Regulation (EU) 2020/852 (the Taxonomy Regulation) is a key element of EU climate policy as it defines the forms of economic activity/investment that can be qualified as environmentally sustainable. The purpose is to provide clarity to fund managers and to EU and member state funding authorities so that they all have the same concept of ‘sustainable investment’. It has no impact on investors themselves, who can invest in whatever they want, and it’s clearly not binding on the EU funding authorities as we saw just this week with EU tolerance of a Spanish Recovery and Resilience Plan that allows some of the building renovation it pays for to achieve only a 30% energy efficiency improvement in some cases.
But it is still a crucial benchmark destined to have major market impact, which is why it was a coup in 2019 when EPF got the EU Technical Expert Group on Sustainable Finance to introduce ‘Acquisition and ownership of buildings’ (under a NACE code that includes estate agency) alongside construction and renovation as a category of environmentally sustainable activity into its Technical Report (Table 5.2, p. 59).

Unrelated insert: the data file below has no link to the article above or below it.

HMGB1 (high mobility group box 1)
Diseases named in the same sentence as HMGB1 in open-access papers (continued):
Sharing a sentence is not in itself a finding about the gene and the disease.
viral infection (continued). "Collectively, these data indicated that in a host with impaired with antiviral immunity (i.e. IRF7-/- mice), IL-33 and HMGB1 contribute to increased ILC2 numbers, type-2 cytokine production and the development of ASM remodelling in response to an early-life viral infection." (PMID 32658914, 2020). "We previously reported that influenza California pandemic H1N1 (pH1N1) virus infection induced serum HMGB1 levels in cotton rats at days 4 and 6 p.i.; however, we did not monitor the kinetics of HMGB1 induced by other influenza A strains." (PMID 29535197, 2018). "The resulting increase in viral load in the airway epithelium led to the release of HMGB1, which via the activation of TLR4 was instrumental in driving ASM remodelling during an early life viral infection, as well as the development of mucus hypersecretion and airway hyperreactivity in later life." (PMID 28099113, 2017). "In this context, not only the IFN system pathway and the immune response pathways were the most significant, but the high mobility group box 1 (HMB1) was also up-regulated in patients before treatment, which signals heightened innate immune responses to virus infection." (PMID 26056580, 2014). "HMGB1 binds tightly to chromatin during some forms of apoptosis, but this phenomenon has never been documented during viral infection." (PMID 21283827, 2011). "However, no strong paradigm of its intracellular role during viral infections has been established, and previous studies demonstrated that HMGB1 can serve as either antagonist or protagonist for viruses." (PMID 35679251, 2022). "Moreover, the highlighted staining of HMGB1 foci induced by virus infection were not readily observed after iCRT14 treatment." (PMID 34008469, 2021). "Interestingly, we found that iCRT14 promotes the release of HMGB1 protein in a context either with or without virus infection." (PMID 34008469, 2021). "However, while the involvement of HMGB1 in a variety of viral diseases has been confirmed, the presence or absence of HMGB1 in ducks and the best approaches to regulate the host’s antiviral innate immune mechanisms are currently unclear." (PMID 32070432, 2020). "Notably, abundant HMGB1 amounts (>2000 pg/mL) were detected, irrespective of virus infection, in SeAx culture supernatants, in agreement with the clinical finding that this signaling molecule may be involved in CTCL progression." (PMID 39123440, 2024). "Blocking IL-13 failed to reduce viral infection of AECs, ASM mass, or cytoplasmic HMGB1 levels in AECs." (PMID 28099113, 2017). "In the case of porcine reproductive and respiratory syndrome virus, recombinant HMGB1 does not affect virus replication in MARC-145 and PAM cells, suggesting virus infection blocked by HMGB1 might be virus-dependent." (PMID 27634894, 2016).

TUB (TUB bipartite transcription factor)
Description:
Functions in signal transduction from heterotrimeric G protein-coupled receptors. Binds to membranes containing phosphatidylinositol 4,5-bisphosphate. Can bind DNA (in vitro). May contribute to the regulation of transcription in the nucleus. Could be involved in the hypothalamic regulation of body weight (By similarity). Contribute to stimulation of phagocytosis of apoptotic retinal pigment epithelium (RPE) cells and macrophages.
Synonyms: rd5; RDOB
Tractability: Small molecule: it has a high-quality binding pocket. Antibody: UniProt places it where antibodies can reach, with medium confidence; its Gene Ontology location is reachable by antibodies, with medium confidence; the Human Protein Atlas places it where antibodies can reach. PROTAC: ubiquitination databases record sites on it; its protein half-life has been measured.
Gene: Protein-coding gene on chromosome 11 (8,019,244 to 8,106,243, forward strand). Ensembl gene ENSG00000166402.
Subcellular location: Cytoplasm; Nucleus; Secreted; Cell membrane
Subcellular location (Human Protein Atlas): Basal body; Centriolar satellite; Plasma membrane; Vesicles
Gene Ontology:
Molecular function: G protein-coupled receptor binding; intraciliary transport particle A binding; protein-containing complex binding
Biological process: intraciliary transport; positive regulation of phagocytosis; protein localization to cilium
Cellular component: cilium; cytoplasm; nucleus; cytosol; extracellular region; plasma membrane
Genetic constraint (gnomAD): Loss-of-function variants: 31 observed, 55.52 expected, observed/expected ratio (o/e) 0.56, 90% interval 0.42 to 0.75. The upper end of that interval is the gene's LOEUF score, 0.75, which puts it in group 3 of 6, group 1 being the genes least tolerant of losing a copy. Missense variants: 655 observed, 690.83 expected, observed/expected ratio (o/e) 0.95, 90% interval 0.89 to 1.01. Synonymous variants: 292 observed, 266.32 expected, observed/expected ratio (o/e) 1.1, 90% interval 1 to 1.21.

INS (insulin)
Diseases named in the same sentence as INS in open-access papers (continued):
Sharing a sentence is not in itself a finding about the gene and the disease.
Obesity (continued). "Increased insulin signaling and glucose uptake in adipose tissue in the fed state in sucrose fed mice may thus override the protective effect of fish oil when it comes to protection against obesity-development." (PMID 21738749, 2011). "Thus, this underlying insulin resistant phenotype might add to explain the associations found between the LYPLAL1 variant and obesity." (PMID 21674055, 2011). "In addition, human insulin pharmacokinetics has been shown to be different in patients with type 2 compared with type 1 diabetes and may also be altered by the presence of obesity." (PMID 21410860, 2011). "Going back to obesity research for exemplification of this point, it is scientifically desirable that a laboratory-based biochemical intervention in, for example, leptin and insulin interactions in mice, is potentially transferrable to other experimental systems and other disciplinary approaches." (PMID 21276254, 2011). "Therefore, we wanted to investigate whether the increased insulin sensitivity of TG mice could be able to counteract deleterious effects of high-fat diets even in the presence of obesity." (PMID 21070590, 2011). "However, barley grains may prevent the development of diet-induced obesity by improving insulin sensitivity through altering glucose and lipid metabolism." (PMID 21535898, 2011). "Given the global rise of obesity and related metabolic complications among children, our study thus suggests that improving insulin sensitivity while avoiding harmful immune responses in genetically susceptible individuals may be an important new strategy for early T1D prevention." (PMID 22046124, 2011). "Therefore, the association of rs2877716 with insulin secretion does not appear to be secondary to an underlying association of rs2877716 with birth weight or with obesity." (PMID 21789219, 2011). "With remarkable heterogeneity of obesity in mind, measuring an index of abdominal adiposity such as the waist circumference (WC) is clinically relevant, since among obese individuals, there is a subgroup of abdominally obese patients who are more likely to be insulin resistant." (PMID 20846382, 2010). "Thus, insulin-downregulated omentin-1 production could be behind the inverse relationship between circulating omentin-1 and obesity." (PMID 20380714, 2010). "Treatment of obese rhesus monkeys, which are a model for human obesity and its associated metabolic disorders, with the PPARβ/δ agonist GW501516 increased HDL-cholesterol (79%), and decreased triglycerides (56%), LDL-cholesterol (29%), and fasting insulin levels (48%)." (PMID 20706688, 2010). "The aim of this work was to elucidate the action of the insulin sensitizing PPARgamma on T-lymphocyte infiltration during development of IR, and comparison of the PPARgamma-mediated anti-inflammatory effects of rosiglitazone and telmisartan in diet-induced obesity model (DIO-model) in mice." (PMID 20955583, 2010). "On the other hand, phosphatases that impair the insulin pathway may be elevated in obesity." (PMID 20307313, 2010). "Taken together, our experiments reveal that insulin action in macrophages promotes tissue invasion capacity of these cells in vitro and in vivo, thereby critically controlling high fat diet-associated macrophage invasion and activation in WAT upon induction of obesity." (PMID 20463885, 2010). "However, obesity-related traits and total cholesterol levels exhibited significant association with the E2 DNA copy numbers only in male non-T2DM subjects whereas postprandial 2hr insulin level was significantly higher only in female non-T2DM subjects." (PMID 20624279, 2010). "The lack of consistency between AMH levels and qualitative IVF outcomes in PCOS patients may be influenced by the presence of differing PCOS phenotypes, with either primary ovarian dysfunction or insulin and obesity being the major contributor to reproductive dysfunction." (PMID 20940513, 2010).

The Taxonomy Regulation provides that the Commission shall adopt delegated acts to supplement the Regulation by establishing technical screening criteria for determining the conditions under which a specific economic activity qualifies as contributing substantially to climate change mitigation and adaptation. That’s important because it provides clarity on what ‘environmentally sustainable construction, renovation and acquisition and ownership’ mean.
Delegated acts are not public. The Commission merely has to consult with a committee of member state experts before adopting it and it then becomes binding unless Council or Parliament oppose it within a short time. However, there was a leak, so here they are:
Full EPF Secretariat report under epf21-22 of 15.04.2021